Via China’s Forbidden News (NTDTV.com)
When Hu Yaobang, the reformist Party General Secretary whose death two year laters would spark the Tiananmen demonstrations, was purged for the second time in 1987, it was Bo Yibo who drew up the official charges. The only Politburo member who backed Hu was Xi Zhongshun, a member of the Standing Committee of the National People’s Congress.
That Yibo’s son, Bo Xilai, would later feud with Zhongshun’s son (and future president of China) Xi Jinping should come as no surprise; Chinese politics is a long game. But how in the world did British national Neil Heywood, an Old Harrovian with dodgy business cards, insert himself into all this? How did we get here – the drafting stage of a John Le Carre novel in which British authorities are investigating a death that happened last November in a Chongqing hotel room?
Let’s piece together this ongoing story:
We’re told Bo Xilai hired Heywood to “help” his son, Guagua, get into Harrow (though, if memory serves, the entrance exam for Harrow is very simple; they ask you if you have 40,000 GBP a year, and if you get the answer right, you’re in). Heywood, among other things, was a seller for Aston Martin, yet no one knows who he is in Chonqing’s business community. Chinese bloggers initially seemed to assume he was Bo’s family butler – it’s great to see how Britain has moved on.
Heywood worked for Hakluyt, a corporate intelligence firm founded by former MI6 officers (so kind of like the Feather Men, then?) supposedly as what the Chinese poetically call a “white glove,” but we – you and me, guv – would call, more prosaically, a bagman. There’s nothing surprising about this. The British economy is run on agents, consultants, go-betweens, middle men and people who generally have nothing to offer except inserting themselves between mutually beneficial parties and making off with a fixer’s fee. The question here is, why are the likes of Bo running with this (apparently) small fry?
And then Heywood turns up dead in a hotel room, supposedly of alcohol poisoning. Despite his Harrow background, strange antics, supposed links to one of China’s top politicians and the British embassy, and mysterious cause of death, there were no reports in the press here or abroad of Heywood’s death – not even in Harrow’s official paper of record, the Daily Telegraph. Why? (Ed’s note, 12:30 am: according to Telegraph reporter Malcolm Moore, the paper ran a paid death notice on November 14.)
Furthermore, his family doesn’t seem to be bothered about his sudden demise. Cremation is the norm in China, but normally when a UK resident dies abroad, his body is repatriated with the assistance of the British consul, at the cost of the family. We’re told he had a Chinese wife – who, exactly? Did she authorize the cremation? What about the folks back home? (Rumor has it, just now via @malcolmmoore, that Heywood’s wife, who returned to the UK for the memorial ceremony, is currently in Beijing trying to get the hell back out, but the UK embassy is being just as helpful as they were immediately after Heywood shuffled off the coil).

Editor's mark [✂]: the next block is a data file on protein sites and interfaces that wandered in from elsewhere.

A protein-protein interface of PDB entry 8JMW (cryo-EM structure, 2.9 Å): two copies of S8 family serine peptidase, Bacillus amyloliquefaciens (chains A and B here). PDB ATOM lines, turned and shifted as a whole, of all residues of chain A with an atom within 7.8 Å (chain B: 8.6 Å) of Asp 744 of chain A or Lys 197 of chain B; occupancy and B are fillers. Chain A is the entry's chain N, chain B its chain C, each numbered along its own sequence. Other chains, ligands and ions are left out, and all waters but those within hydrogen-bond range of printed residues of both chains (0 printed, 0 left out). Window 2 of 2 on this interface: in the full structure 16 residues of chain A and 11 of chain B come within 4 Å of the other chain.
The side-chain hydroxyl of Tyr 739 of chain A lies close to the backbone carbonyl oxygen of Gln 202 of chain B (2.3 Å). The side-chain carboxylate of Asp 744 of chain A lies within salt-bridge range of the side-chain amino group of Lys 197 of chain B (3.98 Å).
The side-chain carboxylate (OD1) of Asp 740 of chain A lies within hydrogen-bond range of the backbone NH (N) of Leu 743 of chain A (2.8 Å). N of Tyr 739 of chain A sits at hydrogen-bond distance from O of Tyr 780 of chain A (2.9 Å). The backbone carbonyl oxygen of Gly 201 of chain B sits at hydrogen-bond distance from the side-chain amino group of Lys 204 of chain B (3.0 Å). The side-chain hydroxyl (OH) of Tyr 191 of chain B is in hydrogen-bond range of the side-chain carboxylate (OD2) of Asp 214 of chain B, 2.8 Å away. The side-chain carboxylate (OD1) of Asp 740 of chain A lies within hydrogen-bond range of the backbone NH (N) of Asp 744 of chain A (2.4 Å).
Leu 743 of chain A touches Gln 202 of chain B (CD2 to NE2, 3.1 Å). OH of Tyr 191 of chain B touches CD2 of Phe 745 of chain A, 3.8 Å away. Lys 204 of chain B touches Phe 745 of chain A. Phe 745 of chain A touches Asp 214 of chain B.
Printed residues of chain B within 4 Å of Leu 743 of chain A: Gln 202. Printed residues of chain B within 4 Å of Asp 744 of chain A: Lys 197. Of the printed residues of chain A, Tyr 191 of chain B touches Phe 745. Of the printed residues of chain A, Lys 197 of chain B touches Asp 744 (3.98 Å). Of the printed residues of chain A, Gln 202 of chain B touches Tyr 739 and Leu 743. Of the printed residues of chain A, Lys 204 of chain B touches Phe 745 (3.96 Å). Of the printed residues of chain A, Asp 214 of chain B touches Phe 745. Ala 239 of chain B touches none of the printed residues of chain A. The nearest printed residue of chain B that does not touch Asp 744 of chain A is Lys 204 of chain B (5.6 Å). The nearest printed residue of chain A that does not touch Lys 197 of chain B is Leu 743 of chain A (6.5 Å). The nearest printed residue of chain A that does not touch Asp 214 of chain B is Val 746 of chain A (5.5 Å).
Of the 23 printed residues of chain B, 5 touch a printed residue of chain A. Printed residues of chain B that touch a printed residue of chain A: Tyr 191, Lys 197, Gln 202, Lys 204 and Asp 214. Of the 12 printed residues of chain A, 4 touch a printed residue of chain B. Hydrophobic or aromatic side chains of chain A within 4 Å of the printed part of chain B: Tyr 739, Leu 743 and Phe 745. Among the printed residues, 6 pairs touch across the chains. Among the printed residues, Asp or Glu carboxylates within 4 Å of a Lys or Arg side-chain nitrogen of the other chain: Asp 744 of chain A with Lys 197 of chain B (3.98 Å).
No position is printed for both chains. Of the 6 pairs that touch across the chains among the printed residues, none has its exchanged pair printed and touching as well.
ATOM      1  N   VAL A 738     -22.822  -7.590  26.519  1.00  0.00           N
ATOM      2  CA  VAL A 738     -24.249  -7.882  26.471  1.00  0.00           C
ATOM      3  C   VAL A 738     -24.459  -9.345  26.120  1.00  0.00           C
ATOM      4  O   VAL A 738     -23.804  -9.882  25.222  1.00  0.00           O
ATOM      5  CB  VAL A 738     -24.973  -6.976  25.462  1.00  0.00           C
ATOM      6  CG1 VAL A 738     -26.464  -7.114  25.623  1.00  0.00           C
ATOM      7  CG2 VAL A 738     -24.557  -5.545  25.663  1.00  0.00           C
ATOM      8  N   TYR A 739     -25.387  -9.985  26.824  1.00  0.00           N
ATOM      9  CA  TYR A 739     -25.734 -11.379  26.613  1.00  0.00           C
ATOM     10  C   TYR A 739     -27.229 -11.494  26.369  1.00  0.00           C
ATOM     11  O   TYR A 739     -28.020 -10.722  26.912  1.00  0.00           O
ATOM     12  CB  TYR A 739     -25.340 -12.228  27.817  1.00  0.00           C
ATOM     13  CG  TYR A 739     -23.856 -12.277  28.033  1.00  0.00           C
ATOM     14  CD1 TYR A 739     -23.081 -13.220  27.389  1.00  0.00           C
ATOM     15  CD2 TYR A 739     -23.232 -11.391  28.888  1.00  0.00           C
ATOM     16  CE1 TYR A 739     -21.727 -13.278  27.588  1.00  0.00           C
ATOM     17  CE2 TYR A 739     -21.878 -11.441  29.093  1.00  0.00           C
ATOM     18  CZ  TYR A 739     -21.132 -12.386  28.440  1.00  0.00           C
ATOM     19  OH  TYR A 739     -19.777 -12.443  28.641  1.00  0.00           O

And why is the British establishment only now taking an interest? We’re told Heywood was a teetotaler – if so, that would make him the first British one in China – but then, what do we make of his cause of death? The British Embassy was informed he overdosed on alcohol, yet his family was told he died of a heart attack. Which is it?
I’m starting to think this Chongqing stew might be all about Bo Guagua, who’s becoming an embarrassment to the Party. Correction: I’m starting to think certain folks in the upper echelons of power want certain other people to think that. The Heywood link is prime fodder – Harrow, Oxford, James Bond, corruption, murder… all we need is sex; an affair between Heywood and Gu Kailai would seal the deal. It focuses more attention on the Bos, particularly those lighting rods of corruption, excess and entitlement, which stewards like Hu and Wen can’t tolerate (two of only three Politburo members not to have bestowed Bo’s Chongqing with their benison).
Before Bo was dismissed, his last public appearance was mostly spent dismissing rumors about his son driving Ferraris, claiming that Guagua’s wildly extravagant education (not to mention his lifestyle) was funded by “full scholarships.” Five days later, Bo was toast.
Around the time of Heywood’s untimely passing and extremely timely cremation, Guagua’s profligate behavior was starting to disconcert just about everybody who had seen the photos. Despite Bopère claiming his son had scholarships for every school, everybody knows Guagua isn’t the brightest, supposedly flunking his entrance exams and eventually rusticated from Oxford for poor academic performance. A student magazine article winked that he was “terminally spending” and had a “strained relationship with books.”
The Metropolitan Police should be heading up to Harrow-on-the-Hill armed with two questions: what was Neil Heywood’s connection, if any, to Bo Guagua’s introduction to the school? And was his education funded by any scholarship – and if so, in God’s name why? It’s a murder inquiry, so they should have the credentials required.
We can now safely assume that Wang Lijun went to the US Embassy in Chengdu in part because of information on Heywood. That brings in a host of other players to this saga: the CIA? Sure. CCP moles? Why not. The story of the Chinese businessman and the foreign consultant making merry in business together until the Chinese side suddenly decides they have what they want and gives the foreigner the old heave-ho is as old as the Opium Wars – and Beijingers have certainly seen more than one case of that in the expat community (though Chad Lager and Olaf “Kro” Bauer are both, as we write, still alive).
But is that the reason Heywood lost his life? Because he was no longer useful, or because he knew too much?
Sound too fanciful? We’re just following the narrative arc.